Many startups and small business owners are unsure about whether they need insurance, and if they do, what sort. It’s a good question which comes up quite often.
If you had a bricks-and-mortar shop, you would have insurance to protect the goods you are selling against theft, fire and similar damage. You would also have insurance for ‘slip fall’ claims in the event a customer entered your shop and fell or was injured. These insurances, among others, are a requirement for physical shop fronts but what about your online shop?
What are your potential liabilities?
If you have an e-commerce business, you may be liable for damages for injuries caused by the sale of your jewellery, baby clothes, razors, or claims for food poisoning and allergies to your products. There are a number of things they may try to sue you for, even if you have not manufactured the products yourself.
If you sell goods under your business name, or for example, if you have repaired or refurbished the goods you sell, or if the manufacturer is overseas, you may be held responsible for any of the products sold by you.
Other potential losses to your business may arise from such things as data loss, your website being down/unavailable for a period of time, hacking, and even loss of stock in your warehouse
Is insurance worth it?
Specialist insurance cover for e-commerce website businesses is difficult to find. Many insurance companies refuse to insure online businesses and do not have suitable products available.
Even general business continuation insurance which may protect for some instances of interruption usually requires a minimum number of days of interruption before you can claim, so you may not qualify to ever make a claim. Or it may not be worth it.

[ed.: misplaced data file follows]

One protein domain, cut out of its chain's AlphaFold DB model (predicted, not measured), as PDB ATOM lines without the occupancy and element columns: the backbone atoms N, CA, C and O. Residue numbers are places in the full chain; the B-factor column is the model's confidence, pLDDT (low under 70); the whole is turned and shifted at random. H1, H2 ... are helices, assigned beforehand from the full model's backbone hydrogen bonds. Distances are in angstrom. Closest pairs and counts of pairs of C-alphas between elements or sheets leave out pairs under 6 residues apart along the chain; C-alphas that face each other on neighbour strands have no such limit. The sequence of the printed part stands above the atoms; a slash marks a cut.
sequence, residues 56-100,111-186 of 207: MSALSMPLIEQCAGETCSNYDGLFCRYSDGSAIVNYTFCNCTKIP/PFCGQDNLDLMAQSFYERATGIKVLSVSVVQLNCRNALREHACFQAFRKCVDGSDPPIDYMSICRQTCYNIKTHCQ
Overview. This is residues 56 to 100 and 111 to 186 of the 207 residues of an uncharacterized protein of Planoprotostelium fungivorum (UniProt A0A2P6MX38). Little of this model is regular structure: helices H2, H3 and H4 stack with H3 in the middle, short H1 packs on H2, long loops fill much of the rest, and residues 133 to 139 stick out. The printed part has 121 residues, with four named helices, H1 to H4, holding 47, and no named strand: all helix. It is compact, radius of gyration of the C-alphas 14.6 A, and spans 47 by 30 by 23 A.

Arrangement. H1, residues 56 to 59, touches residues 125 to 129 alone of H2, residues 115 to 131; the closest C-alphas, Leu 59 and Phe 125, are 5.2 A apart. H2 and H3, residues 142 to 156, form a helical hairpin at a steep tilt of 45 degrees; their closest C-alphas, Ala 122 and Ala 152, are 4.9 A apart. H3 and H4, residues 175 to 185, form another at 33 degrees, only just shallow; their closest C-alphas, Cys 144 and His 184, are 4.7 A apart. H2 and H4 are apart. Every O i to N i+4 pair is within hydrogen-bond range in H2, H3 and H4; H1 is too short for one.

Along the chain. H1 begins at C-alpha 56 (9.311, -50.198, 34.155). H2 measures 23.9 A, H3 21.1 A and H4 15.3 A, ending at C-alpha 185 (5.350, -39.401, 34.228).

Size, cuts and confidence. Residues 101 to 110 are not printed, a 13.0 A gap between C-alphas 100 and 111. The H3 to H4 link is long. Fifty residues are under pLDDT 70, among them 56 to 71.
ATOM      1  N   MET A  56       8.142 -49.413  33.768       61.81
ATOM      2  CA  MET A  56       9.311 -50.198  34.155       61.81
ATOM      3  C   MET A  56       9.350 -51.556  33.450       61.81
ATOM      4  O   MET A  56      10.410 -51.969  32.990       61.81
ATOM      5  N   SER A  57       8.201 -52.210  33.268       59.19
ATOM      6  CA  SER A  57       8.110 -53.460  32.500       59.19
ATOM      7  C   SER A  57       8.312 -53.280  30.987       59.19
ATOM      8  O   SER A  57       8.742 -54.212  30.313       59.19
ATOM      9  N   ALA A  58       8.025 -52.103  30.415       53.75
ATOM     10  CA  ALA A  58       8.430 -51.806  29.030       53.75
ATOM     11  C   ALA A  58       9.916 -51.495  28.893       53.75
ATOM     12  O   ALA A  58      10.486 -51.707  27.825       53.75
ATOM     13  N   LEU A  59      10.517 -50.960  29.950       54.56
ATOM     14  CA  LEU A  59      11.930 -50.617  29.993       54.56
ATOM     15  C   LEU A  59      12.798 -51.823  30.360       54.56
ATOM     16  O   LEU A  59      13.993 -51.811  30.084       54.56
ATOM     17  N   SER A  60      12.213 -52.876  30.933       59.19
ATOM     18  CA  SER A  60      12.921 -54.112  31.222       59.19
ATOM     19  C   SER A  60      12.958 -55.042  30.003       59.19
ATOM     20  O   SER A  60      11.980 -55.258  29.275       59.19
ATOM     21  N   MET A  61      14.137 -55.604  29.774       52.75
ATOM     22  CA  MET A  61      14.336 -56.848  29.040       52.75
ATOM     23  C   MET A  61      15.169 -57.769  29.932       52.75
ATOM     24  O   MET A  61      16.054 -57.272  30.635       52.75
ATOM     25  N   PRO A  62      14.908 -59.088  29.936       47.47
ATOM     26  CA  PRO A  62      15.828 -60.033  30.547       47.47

Then there are the usual non-online specific business insurances such as workers compensation, professional indemnity insurance and similar, but some are not relevant to your specific type of business.
Insurance can be expensive also. And very difficult to claim. If you do decide to go that route, ensure you read the policy carefully. Very carefully. And ask a lot of questions.
Here are the best ways to protect yourself, your assets and your business without insurance:
1. Have good terms and conditions on your website
Well-drafted terms with a limitation of liability clause will go a long way to protecting you, your assets and your business.
2. End User License Agreements
Have strong End User License Agreement (EULA)/Service Level Agreements with good providers for your website business.
If you cannot access your service providers easily, if they are unavailable or not responsive, it could cost you a lot of money in lost sales and revenue.
Consider setting up a Pty Ltd company. The benefits are not just to protect your personal assets.
You can also claim tax deductions for home office when you work from home, business running expenses and you have more flexibility to structure your own income and business income.
The tax rate is attractive as well as making capital raising easier since you can issue shares and structure your business with investors more easily.
4. Intellectual property
Protect your intellectual property and company by registering your business name and logo.
If you only have a registered business or company, or a domain name, someone may come along, trademark your business or company and conduct the same business out from under you. You will have difficulty defending it and you may have to start from scratch.
Don’t risk your personal assets and your business. You spent a lot of time and effort to acquire assets and set your business up, so make sure you protect them.
This article first appeared on StartupSmart.